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2010 Olympics
Rights + Justice

Another Olympic Cost: Your Privacy

Concerns about spy cameras, random searches and $1 billion in security measures.

Geoff Dembicki 5 Feb

Geoff Dembicki is a regular contributor to the Tyee.

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After 2010, surveillance cameras likely will stay operating.

Last spring, close to 200 citizens from Vancouver's Commercial Drive area packed a high school auditorium to voice concerns about plans to turn Britannia's ice rink into a training facility for the 2010 Games.

How would security perimeters impact use of the grounds? Would CSIS step up its monitoring of social justice groups in the area? What about security cameras? Would those stay after the Games were over?

Michael Vonn, policy director for the British Columbia Civil Liberties Association, sat among them. Though the board of directors for the Britannia community centre voted in a secret ballot to give VANOC use of the rink last fall, she said the outpouring of opposition raised an important question: How do issues of personal privacy fit into the goal of hosting a secure Olympics?

Vonn shared her story at an Olympics-themed privacy and security workshop in Victoria yesterday afternoon. With a ballooning security budget that some reports have pegged at $1 billion and the Games less than a year away, she said issues of privacy weigh heavier than ever.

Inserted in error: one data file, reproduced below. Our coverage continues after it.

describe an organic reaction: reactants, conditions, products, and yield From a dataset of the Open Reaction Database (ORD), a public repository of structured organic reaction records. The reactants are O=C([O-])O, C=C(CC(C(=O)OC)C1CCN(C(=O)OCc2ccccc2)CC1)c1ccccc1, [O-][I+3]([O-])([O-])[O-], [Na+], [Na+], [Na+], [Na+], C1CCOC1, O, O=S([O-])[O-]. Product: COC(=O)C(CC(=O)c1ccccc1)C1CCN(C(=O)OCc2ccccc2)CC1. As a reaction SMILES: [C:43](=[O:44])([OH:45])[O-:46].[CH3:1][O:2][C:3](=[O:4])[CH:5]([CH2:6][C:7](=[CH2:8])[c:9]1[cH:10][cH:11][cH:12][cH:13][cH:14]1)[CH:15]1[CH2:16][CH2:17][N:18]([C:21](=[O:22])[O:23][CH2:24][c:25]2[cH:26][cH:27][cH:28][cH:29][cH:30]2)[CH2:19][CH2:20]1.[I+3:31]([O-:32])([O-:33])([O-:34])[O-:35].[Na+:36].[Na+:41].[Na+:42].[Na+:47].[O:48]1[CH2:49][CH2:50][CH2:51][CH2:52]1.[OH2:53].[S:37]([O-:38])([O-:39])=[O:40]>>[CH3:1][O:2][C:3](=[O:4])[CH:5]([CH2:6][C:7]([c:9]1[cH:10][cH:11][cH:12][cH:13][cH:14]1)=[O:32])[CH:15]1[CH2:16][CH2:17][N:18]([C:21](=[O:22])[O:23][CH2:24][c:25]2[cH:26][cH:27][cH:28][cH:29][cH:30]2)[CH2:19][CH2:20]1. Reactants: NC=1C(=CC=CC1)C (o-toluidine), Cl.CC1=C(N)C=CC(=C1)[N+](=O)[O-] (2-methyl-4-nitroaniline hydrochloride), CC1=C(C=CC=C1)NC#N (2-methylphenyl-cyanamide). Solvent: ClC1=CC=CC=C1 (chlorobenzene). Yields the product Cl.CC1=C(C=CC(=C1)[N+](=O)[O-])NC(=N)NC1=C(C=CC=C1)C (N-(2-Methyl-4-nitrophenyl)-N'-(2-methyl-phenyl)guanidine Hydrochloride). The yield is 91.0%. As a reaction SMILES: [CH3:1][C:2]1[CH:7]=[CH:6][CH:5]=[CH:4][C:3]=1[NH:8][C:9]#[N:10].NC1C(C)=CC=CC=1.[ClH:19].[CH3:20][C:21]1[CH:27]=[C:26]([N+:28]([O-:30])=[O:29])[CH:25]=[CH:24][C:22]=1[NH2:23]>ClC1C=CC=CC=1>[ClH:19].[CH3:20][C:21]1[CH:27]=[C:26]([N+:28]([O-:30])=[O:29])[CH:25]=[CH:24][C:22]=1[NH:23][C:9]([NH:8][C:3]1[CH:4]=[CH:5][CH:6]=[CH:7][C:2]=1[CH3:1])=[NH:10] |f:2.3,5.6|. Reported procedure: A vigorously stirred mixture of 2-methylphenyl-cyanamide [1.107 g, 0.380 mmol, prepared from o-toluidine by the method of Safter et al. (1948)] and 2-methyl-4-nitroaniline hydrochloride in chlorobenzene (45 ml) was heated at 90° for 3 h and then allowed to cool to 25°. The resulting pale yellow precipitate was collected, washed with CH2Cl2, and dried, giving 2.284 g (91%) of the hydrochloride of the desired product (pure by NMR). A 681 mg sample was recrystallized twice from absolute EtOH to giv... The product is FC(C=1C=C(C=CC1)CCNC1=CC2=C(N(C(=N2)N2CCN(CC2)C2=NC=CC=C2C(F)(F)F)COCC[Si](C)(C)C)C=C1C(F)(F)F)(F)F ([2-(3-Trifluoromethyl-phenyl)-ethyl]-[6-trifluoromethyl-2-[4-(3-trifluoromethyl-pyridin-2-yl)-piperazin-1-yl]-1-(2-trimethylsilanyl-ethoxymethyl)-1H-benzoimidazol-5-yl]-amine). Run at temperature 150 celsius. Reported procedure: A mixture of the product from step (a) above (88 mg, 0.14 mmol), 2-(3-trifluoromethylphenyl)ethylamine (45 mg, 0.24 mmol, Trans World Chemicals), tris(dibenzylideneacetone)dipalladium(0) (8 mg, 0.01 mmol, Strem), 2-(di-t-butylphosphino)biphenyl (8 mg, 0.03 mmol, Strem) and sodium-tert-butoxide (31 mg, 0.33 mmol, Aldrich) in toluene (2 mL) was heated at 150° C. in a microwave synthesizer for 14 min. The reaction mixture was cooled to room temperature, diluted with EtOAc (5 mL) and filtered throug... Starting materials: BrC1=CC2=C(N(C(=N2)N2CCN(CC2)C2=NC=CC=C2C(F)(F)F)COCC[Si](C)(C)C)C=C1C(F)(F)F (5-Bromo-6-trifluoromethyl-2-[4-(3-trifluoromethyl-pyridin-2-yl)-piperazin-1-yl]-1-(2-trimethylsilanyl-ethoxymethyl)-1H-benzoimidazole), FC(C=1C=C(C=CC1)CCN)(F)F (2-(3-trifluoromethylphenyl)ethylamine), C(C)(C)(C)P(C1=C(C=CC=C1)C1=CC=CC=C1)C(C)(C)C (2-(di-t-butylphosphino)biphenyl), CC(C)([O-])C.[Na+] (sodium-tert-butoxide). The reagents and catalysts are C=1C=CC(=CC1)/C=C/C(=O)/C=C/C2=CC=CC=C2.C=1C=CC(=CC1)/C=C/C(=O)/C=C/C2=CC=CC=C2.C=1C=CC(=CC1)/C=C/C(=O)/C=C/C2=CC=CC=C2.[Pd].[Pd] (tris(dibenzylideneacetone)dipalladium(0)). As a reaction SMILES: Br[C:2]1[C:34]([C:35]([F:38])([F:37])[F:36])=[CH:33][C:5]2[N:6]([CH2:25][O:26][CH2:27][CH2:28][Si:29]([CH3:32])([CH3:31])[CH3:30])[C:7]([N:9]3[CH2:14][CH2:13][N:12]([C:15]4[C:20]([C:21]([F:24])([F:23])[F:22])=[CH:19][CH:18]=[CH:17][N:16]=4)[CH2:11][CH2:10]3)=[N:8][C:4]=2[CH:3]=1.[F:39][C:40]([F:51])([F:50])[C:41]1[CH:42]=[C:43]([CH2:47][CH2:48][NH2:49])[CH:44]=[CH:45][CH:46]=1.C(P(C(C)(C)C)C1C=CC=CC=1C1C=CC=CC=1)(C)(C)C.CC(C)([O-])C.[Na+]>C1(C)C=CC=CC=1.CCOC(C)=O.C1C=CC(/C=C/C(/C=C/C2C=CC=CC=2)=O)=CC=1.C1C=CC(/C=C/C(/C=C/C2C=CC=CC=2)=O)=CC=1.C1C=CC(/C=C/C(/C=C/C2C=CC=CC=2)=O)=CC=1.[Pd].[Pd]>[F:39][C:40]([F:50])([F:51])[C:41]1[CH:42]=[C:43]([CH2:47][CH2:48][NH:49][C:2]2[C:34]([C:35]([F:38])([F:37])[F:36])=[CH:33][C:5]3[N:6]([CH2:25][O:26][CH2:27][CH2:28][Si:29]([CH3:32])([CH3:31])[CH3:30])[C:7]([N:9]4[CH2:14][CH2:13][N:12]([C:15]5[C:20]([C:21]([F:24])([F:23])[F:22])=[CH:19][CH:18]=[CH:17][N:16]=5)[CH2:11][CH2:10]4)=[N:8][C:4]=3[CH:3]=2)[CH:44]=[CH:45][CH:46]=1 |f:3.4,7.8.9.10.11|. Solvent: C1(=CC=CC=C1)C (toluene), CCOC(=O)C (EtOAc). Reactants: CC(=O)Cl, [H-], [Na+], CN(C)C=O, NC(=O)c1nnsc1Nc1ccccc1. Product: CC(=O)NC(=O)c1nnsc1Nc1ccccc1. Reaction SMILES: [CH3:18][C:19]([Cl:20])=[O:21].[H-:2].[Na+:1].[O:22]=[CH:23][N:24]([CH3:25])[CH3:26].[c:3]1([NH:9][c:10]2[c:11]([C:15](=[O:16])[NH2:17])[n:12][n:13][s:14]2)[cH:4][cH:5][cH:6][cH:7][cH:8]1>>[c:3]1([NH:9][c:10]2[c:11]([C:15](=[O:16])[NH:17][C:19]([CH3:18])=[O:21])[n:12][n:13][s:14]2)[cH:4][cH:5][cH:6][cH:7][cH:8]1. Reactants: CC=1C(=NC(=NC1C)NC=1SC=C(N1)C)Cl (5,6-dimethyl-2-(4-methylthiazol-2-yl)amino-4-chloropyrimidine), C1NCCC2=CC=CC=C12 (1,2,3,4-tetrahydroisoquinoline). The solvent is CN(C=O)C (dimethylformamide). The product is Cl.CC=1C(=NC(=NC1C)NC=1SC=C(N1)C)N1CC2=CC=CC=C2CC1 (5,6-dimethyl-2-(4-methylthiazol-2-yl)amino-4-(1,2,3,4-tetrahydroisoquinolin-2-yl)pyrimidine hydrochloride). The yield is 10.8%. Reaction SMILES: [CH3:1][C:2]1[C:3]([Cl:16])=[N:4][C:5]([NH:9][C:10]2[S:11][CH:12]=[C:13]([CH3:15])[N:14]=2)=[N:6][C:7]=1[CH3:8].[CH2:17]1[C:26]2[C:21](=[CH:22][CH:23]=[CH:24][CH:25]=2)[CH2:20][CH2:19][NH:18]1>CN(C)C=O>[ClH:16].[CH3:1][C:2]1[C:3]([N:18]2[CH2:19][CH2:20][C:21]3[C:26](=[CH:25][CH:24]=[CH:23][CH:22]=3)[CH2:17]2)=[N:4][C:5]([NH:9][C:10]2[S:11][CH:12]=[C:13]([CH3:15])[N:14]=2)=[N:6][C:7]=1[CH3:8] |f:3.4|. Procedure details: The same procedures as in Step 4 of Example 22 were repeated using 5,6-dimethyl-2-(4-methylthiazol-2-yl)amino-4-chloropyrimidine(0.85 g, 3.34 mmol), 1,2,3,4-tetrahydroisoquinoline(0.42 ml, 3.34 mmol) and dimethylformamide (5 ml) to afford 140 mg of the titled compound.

"People are concerned about what that billion dollars in security is actually going to mean to them and their children and their neighbourhoods," Vonn said.

What's at stake?

David Loukidelis, B.C.'s privacy commissioner, told the workshop that mega-events such as the Olympics bring special security needs and concerns. One need only think, he said, of the Israeli athletes held hostage and murdered during the 1972 Munich Games or the fatal bombings at the 1996 Atlanta Olympics.

But he said that security preparations cannot take precedence over provincial and federal laws that protect the privacy of Canadian citizens.

"There is no free pass," Loukidelis said. "Regardless of what the risks are, we have to make sure that the laws are obeyed."

Speaking after the privacy commissioner, Vonn flagged several areas where the RCMP-led Integrated Security Unit for the 2010 Games and Vancouver police were at risk of violating civil liberties.

Over the coming weeks, the ISU plans to set up "voluntary" pedestrian and vehicle screening stations at the Four Continents Figure Skating Championships in Vancouver and the Bobsleigh and Skeleton World Cup in Whistler.

"They are optional," assistant RCMP commissioner Bud Mercer told reporters during a Q & A session on Monday. "We do encourage spectators to participate."

Random vehicle searches?

Vonn pointed out that people who submit themselves to such searches likely don't know that if they're caught with an illegal substance or weapons, they could be arrested or charged.

But she said the bigger issue is whether the searches remain voluntary during the actual Winter Games.

"What is not obvious to me is on what authority the police could use to conduct mandatory vehicle searches of this kind without any individualized suspicion," she said.

Vonn noted that many citizens accept a loss of civil rights during mega-events with the assumption that such a sacrifice is needed to ensure public safety. But she said she's not aware of any Canadian laws that give police authority to conduct random vehicle searches.